Natural History Museum

Chris Meyer, a marine invertebrate zoologist at the Smithsonian’s National Museum of Natural History, dives around French Polynesia with equipment used to track coral reef health.

Meet the Reef Expert Collecting Environmental Time Capsules

Collecting DNA in waters worldwide can help scientists figure out which places are the most important for conservation

Two-toed sloths (Choloepus hoffmanni) live in the canopy layer of the Panamanian rainforest. Find out why in a family program streaming July 17.

Five Free Natural History Programs Streaming in July

From permafrost to the rainforest canopy to the protection of pollinators, the online events are perfect for beating the summer heat

James Smithson was the Smithsonian’s founding donor, bequeathing approximately one ton of gold British sovereigns.

Why Did James Smithson Leave His Fortune to the U.S. and More Questions From Our Readers

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Head scientist at the Smithsonian Marine Station, Valerie Paul, collects blue-green algae samples to study the chemicals they emit. Those chemicals can endanger coral reefs, but also have biomedical potential.

How Algae Communicate

Smithsonian scientist Valerie Paul studies the ways marine biochemicals can potentially help restore coral reefs and create new biomedicine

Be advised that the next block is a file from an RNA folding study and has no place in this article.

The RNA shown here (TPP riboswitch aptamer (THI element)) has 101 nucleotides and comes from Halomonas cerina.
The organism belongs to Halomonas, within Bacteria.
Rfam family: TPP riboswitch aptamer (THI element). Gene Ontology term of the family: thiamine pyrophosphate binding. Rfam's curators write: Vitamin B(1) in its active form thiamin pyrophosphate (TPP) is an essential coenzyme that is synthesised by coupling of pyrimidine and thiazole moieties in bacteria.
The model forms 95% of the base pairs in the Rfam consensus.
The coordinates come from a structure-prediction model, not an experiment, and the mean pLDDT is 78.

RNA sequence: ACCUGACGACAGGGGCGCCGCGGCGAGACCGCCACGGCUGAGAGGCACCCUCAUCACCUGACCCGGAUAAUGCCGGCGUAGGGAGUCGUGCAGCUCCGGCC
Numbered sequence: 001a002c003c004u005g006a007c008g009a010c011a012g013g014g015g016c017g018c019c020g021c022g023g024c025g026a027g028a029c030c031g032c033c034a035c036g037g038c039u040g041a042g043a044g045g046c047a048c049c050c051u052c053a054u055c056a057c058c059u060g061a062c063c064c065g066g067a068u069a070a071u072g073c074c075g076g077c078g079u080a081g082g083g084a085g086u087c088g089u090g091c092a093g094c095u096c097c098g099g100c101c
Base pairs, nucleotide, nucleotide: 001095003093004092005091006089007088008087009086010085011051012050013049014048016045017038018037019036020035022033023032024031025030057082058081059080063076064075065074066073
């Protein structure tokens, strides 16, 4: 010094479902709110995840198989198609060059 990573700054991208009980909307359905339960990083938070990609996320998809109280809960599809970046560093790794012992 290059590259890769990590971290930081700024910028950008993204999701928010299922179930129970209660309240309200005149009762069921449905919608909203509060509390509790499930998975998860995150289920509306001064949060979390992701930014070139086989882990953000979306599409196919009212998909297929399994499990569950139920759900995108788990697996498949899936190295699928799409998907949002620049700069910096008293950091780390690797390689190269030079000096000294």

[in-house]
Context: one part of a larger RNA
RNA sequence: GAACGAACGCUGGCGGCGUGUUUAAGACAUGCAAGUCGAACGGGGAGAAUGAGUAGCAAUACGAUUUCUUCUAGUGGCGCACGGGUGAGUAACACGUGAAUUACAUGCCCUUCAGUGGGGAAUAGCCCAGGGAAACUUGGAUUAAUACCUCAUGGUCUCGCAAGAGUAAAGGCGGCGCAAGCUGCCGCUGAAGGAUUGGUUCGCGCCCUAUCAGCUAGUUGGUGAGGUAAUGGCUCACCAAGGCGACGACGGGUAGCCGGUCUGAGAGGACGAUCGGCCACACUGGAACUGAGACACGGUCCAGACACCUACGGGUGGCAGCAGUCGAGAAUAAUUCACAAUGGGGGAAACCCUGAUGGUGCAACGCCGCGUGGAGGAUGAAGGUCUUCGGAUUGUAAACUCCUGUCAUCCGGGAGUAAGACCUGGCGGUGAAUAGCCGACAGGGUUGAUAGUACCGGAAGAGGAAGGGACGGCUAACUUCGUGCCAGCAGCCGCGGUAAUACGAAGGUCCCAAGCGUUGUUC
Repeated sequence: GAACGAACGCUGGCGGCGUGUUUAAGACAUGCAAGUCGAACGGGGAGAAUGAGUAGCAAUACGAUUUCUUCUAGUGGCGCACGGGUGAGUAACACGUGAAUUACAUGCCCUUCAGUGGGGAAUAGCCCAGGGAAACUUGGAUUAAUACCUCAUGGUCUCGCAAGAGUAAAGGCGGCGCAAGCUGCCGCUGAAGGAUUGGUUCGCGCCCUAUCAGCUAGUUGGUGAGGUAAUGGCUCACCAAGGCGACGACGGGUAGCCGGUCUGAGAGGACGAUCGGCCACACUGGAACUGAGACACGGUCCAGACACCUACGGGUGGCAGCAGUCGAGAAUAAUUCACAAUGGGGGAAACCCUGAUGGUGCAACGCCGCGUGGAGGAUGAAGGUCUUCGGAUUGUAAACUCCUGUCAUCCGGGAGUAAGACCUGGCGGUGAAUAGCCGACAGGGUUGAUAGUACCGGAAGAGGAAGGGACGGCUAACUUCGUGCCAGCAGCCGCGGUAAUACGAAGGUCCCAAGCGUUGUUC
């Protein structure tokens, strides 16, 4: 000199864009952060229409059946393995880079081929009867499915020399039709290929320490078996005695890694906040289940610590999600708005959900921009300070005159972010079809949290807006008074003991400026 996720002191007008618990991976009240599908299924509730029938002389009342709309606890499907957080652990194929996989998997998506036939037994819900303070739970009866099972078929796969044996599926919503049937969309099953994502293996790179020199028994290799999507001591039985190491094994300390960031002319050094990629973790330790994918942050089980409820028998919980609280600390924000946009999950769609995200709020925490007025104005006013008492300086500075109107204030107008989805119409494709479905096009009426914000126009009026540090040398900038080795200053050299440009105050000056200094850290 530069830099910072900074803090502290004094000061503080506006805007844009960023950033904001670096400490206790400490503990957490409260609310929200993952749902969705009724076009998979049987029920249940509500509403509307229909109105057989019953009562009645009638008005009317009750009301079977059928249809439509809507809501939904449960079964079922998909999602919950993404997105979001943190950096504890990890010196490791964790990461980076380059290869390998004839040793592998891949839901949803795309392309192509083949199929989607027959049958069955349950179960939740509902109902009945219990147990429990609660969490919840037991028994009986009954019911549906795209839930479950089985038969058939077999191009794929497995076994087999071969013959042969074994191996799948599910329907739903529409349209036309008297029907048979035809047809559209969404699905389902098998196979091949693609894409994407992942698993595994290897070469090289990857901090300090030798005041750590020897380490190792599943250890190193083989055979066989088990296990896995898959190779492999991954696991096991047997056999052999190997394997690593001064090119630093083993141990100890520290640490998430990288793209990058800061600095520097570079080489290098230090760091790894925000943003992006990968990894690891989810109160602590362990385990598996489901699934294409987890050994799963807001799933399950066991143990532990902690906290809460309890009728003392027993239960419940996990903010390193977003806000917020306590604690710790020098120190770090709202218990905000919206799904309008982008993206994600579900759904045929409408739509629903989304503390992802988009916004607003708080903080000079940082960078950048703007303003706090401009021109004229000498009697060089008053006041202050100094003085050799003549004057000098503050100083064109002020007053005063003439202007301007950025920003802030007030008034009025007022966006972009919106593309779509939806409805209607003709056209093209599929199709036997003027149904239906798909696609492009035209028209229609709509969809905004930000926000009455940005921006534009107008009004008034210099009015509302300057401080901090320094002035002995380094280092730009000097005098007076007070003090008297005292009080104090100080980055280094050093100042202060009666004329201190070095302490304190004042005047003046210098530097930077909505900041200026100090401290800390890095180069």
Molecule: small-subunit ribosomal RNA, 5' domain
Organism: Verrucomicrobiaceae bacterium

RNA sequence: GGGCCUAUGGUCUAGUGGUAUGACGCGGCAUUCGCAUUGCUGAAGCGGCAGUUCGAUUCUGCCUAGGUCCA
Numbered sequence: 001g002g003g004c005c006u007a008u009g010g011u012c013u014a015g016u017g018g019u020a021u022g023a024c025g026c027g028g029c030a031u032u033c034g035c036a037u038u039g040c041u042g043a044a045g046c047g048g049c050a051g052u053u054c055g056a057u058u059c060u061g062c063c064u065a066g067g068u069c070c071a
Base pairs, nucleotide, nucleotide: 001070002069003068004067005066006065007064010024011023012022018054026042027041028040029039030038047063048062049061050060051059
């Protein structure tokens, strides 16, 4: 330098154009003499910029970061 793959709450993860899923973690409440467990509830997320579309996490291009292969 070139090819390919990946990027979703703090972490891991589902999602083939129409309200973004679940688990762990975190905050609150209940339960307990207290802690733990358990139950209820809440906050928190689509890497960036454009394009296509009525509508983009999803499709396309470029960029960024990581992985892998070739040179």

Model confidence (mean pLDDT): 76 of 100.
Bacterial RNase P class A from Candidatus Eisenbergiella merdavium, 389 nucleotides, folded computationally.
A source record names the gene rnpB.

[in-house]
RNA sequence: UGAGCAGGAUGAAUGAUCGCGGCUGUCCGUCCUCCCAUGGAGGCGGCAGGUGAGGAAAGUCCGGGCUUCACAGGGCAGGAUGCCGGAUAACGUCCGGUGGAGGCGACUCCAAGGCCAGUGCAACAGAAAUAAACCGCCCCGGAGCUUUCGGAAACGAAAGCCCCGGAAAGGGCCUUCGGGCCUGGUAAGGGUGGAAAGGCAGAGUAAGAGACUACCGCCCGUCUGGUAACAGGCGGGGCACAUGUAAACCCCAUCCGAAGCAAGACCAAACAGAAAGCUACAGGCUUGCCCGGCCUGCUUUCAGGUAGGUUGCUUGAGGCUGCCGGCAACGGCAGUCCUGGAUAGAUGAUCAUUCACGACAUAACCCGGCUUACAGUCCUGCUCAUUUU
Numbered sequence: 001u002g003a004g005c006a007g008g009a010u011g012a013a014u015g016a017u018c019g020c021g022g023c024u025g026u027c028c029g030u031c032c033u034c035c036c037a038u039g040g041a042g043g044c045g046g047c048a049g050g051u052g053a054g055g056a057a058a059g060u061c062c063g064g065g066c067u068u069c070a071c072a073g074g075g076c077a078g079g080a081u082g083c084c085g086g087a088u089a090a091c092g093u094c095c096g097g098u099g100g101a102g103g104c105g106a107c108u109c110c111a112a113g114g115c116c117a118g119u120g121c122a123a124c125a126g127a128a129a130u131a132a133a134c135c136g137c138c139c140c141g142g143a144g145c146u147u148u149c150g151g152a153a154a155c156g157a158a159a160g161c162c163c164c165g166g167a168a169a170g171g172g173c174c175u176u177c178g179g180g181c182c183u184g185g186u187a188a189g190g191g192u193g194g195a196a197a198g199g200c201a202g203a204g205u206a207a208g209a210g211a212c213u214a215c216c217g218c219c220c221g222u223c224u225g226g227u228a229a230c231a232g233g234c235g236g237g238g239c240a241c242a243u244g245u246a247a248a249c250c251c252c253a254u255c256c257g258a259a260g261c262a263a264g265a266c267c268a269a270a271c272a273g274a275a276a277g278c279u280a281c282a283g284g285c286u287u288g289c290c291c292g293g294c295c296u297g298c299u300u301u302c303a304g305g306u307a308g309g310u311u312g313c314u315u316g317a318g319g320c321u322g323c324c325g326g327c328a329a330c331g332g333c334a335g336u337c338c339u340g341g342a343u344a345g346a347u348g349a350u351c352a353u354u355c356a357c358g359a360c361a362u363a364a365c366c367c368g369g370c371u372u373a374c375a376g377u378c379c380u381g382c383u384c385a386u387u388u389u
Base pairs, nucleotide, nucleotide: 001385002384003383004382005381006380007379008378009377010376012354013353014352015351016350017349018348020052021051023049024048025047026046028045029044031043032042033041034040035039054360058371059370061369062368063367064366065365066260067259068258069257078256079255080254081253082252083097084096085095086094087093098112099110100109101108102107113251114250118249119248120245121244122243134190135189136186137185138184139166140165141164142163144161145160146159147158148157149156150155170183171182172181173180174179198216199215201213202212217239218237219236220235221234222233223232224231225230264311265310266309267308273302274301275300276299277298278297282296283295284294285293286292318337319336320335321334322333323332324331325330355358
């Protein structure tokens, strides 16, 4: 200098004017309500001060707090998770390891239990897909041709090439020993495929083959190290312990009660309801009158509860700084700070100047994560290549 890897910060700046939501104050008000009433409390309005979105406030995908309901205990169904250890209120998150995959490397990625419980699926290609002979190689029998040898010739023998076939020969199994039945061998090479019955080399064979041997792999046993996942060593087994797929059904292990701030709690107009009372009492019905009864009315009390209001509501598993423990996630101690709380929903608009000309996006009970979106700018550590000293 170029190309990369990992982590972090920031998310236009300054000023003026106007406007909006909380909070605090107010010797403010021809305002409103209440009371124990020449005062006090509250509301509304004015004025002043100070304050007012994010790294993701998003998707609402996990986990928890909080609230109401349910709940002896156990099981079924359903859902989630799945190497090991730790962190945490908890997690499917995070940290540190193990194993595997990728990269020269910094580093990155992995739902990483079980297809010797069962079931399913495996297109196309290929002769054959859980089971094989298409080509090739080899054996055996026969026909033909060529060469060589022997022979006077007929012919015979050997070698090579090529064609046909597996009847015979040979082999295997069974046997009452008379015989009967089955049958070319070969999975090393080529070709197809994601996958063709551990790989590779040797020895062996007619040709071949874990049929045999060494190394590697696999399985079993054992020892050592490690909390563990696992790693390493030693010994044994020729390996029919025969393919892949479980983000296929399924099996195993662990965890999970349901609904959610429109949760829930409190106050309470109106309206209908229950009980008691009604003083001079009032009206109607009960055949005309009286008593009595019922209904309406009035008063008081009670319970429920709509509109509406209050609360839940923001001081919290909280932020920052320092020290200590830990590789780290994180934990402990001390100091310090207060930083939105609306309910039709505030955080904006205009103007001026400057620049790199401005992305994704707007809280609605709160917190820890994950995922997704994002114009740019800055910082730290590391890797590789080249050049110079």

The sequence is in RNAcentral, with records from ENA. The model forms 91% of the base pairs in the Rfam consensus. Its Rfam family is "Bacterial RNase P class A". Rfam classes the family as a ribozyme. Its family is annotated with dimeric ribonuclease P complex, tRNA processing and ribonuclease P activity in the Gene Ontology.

Townsend captured the Oregon dark-eyed junco, above, and the Townsend’s warbler, below, named after him—for now.

Birds Collected Nearly Two Centuries Ago Still Help Scientists Today

The specimens gathered during an illustrious expedition by naturalist John Kirk Townsend continue to provide value to researchers

The Algodón River flows through a forest of the Amazon Basin in the remote northeastern corner of Peru. Scientists collected and analyzed a series of ten roughly 3-foot-long soil cores from three sites, each located at least a half-mile away from river courses and floodplains.

In a Remote Amazon Region, Study Shows Indigenous Peoples Have Practiced Forest Conservation for Millennia

Smithsonian researcher Dolores Piperno says native people have always played an important role in sustainability

A giant replica of the Aedes mosquito, a known vector for the disease yellow fever, has been waiting for visitors to return the National Museum of Natural History’s “Outbreak: Epidemics in a Connected World” exhibit.

Don't Miss These Objects When the Smithsonian's Natural History Museum Reopens

See everything from a giant replica of a mosquito, to an Allosaurus fossil, to a pink fairy armadillo when the museum opens June 18

This jellyfish, Scolionema suvaense, was raised in the National Museum of Natural History’s Invertebrate Zoology “AquaRoom.” Here, the species is sinking through food with its tentacles spread wide.

Live Jellyfish Make a Splash in Marine Education

Smithsonian's AquaRoom helps scientists learn more about these animals’ lives and educate future generations about their marine neighbors

Oil Spill #10, Oil Slick at Rip Tide, Gulf of Mexico, June 24, 2010 (detail) by Edward Burtynsky, 2010

The Sad Truths Behind These Unsettling Works of Art

A new exhibition reflects on the haunting aesthetics of human impact on the planet

Sourcing her fish skin from Iceland, Elisa Palomino-Perez designs, dyes and assembles her fashion accessories. Bag handmade by Jay Zaccheus.

Does Fish Skin Have a Future in Fashion?

To promote sustainability in the industry, designer Elisa Palomino-Perez is embracing the traditional Indigenous practice of crafting with fish leather